Dollar Moves Higher Despite Homebuilder Pessimism
Sarkozy Questions ECB Policy, Leads Euro Lower
Equity Market Rebound Leads To Declines For The Yen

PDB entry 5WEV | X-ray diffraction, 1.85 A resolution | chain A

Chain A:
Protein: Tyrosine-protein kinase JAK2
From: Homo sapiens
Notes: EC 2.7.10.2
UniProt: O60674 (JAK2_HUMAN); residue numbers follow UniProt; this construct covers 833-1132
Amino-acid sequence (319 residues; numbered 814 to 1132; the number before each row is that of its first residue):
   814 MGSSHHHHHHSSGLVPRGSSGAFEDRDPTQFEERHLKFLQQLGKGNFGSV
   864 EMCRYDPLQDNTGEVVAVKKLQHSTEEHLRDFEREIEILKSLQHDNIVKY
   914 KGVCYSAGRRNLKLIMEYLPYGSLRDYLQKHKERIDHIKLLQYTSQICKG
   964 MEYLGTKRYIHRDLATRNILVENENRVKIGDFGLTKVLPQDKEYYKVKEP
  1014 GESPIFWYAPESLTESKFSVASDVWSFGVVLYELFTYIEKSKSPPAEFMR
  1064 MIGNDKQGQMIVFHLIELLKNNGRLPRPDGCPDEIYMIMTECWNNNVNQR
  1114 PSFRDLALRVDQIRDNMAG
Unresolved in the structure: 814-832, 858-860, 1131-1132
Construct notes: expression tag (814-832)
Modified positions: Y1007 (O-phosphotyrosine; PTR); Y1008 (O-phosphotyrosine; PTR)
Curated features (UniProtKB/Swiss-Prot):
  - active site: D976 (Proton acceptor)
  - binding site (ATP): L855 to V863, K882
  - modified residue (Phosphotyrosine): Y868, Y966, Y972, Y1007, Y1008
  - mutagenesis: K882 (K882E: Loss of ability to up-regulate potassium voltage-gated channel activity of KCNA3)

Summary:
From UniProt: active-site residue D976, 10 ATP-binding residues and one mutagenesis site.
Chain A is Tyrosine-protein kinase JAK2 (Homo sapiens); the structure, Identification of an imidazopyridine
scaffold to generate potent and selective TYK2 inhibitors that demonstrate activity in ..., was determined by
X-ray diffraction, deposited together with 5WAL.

US Dollar The greenback gained on the Euro, Yen and Canadian dollar but dropped against the British pound on hawkish undertones in the UK. Nonetheless, dollar strength was present and widely countered the results according to the NAHB housing market index. According to the survey, sentiment fell in the month of March, lower than expected, as subprime concerns permeated the sector. Homebuilders, once running high on continuous demand for new residential houses, were struggling to recover from the decline in overall sales. Even worse, speculation continues that further lending will be crimped on a rising number of subprime defaults, leaving a drag on the overall sector. For the record, the NAHB Wells Fargo sentiment index dipped to 36 from a previous 39. Continued declines through 50 reflect respondents remain negative on overall conditions. Incidentally, the lower than expected results, combined with recent commentary involving words like recession and subprime spillover are beginning to put pressure on near term Federal Reserve expectations. Although policy makers are not likely to shift their risk assessment in this weeks decision, the market is now beginning to price in a rate cut by the end of the year. Extreme forecasts are pitting 2 rate cuts by December with futures and options contracts pricing in a whopping 3 rate decisions to the downside. One thing seems to be in common, however, and that is the general consensus is estimating one 25 basis point rate cut before the end of the third quarter. The increase in speculation will support rising scrutiny over this weeks post-decision rhetoric, ultimately dictating the dollars near term future.